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Today's word on journalism

May 8, 2009

The Last WORD

The Fat Lady Sings, Off-Key, Drools

At about this time every year, like the swallows to Capistrano or the buzzards to Hinckley, Ohio, the WORD migrates to its summer musing grounds at the sanitarium —St. Mumbles Home for the Terminally Verbose.

The reason is clear, and never moreso than as this season —the WORD's 13th —peters out.

It's been a fraught year of high palaver and eye-popping transition, both good and not-so-much. An interminable presidential campaign saga finally did end, and in extraordinary and historic fashion. Meanwhile, the bottom and everything that's below the bottom fell out of the economy, with families, homes, entire industries and —of particular interest to WORDsters and the civic-minded —dozens of daily newspapers ("I don't so much mind that newspapers are dying--it's watching them commit suicide that pisses me off." --Molly Ivins). . . all evaporating. What replaces them, from the individual to the institutional to the societal? Are we looking at a future of in-depth Tweeting?

As any newsperson or firehorse knows, it's hard to turn your back on day-to-day catastrophe --we just have to look at the car wreck. But even the most deranged and driven need a rest. As philosopher Lilly Tomlin once observed, "No matter how cynical you become, it's never enough to keep up."

So this morning, as a near-frost hovered over northern Utah, the unmarked van pulled into the driveway and the gentle, soft-spoken men in the white coats rolled the WORD out of bed and into a straitjacket for the usual summer trip to St. Mumbles, where the blathering one will be assigned a hammock and fed soothing, healthy foods --like tapioca, dog biscuits and salmon --while recharging the essential muscles of cynicism, outrage, sarcasm, social engagement and high-mindedness, in preparation for the next edition.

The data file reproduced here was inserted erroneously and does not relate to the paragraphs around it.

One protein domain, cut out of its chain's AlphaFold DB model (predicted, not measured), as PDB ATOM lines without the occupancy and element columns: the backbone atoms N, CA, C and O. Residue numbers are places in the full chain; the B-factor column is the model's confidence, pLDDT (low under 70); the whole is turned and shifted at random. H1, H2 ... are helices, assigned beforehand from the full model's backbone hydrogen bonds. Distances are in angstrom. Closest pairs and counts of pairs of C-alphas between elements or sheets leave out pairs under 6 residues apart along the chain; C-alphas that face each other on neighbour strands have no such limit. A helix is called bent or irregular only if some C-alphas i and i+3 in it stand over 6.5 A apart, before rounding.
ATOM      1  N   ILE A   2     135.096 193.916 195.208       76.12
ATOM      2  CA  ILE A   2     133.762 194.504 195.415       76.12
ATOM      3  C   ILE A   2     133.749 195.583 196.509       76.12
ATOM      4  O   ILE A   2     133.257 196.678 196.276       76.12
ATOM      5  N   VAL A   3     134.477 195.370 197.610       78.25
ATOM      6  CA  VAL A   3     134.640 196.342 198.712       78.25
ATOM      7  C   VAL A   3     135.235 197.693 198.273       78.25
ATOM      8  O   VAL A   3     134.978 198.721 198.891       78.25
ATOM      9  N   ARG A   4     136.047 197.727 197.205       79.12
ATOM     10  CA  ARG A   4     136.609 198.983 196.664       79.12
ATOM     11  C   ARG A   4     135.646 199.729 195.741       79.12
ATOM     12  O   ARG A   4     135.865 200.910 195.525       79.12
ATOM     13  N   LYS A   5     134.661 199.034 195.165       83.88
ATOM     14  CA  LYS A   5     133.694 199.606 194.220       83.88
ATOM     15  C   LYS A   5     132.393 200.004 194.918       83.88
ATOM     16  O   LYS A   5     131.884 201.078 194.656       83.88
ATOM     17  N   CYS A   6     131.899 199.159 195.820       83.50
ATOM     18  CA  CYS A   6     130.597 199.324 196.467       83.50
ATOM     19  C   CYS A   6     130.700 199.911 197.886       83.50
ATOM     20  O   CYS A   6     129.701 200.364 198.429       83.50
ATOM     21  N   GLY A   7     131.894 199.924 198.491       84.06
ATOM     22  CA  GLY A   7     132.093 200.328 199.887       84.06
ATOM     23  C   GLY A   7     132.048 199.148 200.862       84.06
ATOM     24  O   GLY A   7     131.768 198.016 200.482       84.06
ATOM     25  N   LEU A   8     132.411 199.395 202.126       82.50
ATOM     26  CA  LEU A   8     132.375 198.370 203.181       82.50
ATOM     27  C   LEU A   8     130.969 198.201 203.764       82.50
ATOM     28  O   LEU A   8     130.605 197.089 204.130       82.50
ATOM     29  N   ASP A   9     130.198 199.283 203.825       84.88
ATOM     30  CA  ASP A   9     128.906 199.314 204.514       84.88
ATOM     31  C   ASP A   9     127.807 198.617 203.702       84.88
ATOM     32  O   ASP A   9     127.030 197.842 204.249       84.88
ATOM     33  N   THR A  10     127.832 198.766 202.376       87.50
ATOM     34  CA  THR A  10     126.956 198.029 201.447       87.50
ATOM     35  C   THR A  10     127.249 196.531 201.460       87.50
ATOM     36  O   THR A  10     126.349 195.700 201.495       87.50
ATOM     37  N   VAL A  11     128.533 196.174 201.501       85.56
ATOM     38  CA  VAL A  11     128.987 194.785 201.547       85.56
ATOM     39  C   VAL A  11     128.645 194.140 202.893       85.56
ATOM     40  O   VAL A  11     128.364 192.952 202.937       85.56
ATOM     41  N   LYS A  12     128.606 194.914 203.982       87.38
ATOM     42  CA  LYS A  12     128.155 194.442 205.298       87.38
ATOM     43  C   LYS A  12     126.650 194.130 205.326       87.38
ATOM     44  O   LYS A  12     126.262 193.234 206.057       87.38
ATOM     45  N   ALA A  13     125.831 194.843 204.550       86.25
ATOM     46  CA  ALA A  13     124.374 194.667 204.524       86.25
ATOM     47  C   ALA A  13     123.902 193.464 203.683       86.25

Summer well, friends.

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Feedback and suggestions--printable and otherwise--always welcome. "There are no false opinions."

Richmond's farmers' market will be hosted by Rockhill Creamery

By David Bowman

April 17, 2009 | RICHMOND -- The Rockhill Creamery will be hosting this year's farmer's market in Richmond from May 23 to Oct. 17, on Saturdays.

The Harvest Market at Rockhill will be the second farmer's market to be held at the Rockhill Creamery. Terrie Wierenga said having it there will bring familiarity and will be able to host more vendors.

"We are hoping for at least 10 to 12 vendors on a consistent basis and possibly others that will come and go throughout the season," Wierenga said.

All vendors will be local and will be selling fresh vegetables, homemade food items, and homemade crafts. Vendors will rent booths and these will range in price based on the location and size of the booth. The prices start $1 and can go up to $8 a day, based on its locations.

"Even children with a wagon of vegetables can set-up shop for $1," Wierenga said. If a vendor is planning on selling their goods on more than just one day they can reserve a spot for $90 for the season.

The Harvest Market at Rockhill will be the second farmer's market to be held in Richmond and will begin on May 23 and end Oct. 17. It will go from 10 a.m. to 2 p.m. every Saturday.

All vendors will need to fill out an application by April 27. The application can be found on the Web site, Food handler's permits are required to be able to sell homemade food items.

Smithfield Implement is sponsoring the farmer's market and Wierenga is expecting more sponsors to come as the season gets closer to starting.


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